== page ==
SINGAPORE – The PAP has came out on top with 51.69 per cent of the votes in a closely fought contest against the Progress Singapore Party (PSP), led by former PAP stalwart Tan Cheng Bock.
The result is a 26-point drop in the vote share for the PAP from the 2015 election, when it secured 78.57 per cent of the votes against the Reform Party.
The PSP team secured 48.31 per cent of the vote, with 138,416 total valid votes out of 146,251 votes cast.
The West Coast PAP team this time was helmed by Minister for Communications and Information S. Iswaran, 58, who has now been re-elected in six straight general elections.
He has contested all of them in West Coast GRC – which was created in 1997.
Since then, the People’s Action Party in West Coast has seen two walkovers and challenges from the Workers’ Party and the Reform Party, but has never secured less than 66.6 per cent of votes until now.
Mr Iswaran’s team this year comprised Minister for Social and Family Development Desmond Lee, 43; Ms Foo Mee Har, 54; Mr Ang Wei Neng, 53; and new candidate Rachel Ong, 47.
They were up against Dr Tan, 80; PSP assistant secretary-general Leong Mun Wai, 60; Ms Hazel Poa, 50; Mr Nadarajah Loganathan, 57; and Mr Jeffrey Khoo, 51.
Speaking to reporters in the early hours of Saturday morning (July 11) after the results, Mr Iswaran thanked the voters of West Coast GRC, and acknowledged the opposition PSP for putting up a “vigorous contest”.
More importantly, he said, the PSP presented a choice to the voters of West Coast, and gave them a chance to think about the issues, what they wanted to vote for, and “we are glad that they have chosen us”.
When asked about the small margin of victory in West Coast, Mr Iswaran said: “I think we have to go back and study the results, and understand for ourselves what are the reasons that might have accounted for this, and that’s not just at the GRC level, but it will also have to be at the party level.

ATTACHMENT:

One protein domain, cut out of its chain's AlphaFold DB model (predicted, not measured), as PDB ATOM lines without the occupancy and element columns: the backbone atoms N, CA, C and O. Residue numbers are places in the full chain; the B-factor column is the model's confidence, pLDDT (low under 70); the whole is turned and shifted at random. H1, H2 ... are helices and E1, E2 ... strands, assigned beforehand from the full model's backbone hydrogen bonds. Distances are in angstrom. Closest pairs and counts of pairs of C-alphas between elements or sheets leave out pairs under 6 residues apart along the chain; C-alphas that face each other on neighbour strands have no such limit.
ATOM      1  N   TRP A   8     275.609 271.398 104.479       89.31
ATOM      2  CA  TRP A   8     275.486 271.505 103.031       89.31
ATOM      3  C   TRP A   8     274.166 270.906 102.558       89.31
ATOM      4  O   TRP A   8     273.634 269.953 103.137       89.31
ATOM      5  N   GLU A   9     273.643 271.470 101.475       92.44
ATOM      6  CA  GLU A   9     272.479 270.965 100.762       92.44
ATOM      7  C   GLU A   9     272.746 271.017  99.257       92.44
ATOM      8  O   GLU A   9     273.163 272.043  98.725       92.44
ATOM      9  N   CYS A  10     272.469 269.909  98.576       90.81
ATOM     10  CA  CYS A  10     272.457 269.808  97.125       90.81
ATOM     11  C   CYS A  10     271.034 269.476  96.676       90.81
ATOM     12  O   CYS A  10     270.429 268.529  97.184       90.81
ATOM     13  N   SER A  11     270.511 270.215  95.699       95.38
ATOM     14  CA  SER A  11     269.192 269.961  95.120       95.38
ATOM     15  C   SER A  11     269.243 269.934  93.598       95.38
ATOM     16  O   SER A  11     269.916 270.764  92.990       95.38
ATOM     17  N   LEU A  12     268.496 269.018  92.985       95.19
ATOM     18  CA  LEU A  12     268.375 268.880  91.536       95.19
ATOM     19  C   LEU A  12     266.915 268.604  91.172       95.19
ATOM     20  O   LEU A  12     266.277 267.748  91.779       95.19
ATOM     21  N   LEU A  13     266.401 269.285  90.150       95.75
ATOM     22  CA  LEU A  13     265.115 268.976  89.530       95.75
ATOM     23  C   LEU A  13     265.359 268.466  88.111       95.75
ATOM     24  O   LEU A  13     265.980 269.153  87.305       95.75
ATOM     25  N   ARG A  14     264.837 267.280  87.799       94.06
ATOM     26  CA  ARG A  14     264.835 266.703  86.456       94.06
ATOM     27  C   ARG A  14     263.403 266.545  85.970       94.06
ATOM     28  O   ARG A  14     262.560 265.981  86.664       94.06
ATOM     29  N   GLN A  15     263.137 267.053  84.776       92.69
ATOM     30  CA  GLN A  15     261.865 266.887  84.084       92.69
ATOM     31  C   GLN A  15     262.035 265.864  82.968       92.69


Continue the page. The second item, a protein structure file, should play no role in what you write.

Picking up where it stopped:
“And then we will take appropriate actions, whether it’s through national policies and programmes, but also in terms of local initiatives, and we are fully committed to that.”
Dr Tan, at a separate press briefing, said that although his team did not win, he was happy to have achieved more than 40 per cent of the votes, especially in an area where the support for the PAP is strong.
“I think that’s a great achievement already. It shows that, actually, the PAP didn’t do well. It’s not a strong mandate. I don’t think the Prime Minister can be very happy about all this,” he added.
The contest between the two parties in this constituency was among the tightest contests in the election, pitting a team led by Dr Tan – a retired general practitioner – against his former party. He ran a campaign calling for greater transparency, putting workers and businesses first, and on his track record as a former PAP MP.
Dr Tan, who was making a return to his old stomping ground as an opposition candidate, is a well-known face in the area. He was a popular MP who held the Ayer Rajah seat for the ruling party for 26 years from 1980 to 2006, when his stronghold was absorbed into West Coast GRC.
However, it has been 14 years since he retired as a PAP MP, and voter profiles in the area are likely to have changed, which are among the factors that may have led to the PSP’s defeat.
The PAP team this time included a second minister after Mr Lee moved over from Jurong GRC to replace former minister Lim Hng Kiang, who retired from politics.
The PAP campaigned on creating jobs, providing employment assistance, strengthening social safety nets and initiatives for the youth and families.
Traditionally viewed as a PAP stronghold, West Coast GRC absorbed parts of Chua Chu Kang GRC and Hong Kah North SMC for this election, and was expanded from a four- to five-member constituency from the last election.
The number of voters increased 99,300 in 2015 to 146,251 this year.
West Coast GRC voter Andy Tan, 28, said he did not expect the contest to be this tight, considering how the PAP has historically won the group representation constituency by a comfortable margin.
The operations manager, who declined to say who he voted for, said: “The PSP put up a good fight, considering they have less resources and couldn’t hold physical rallies.
“The retirement of a long-serving MP like Mr Lim Hng Kiang, after serving for 29 years, may also have swayed some voters to vote for a change.”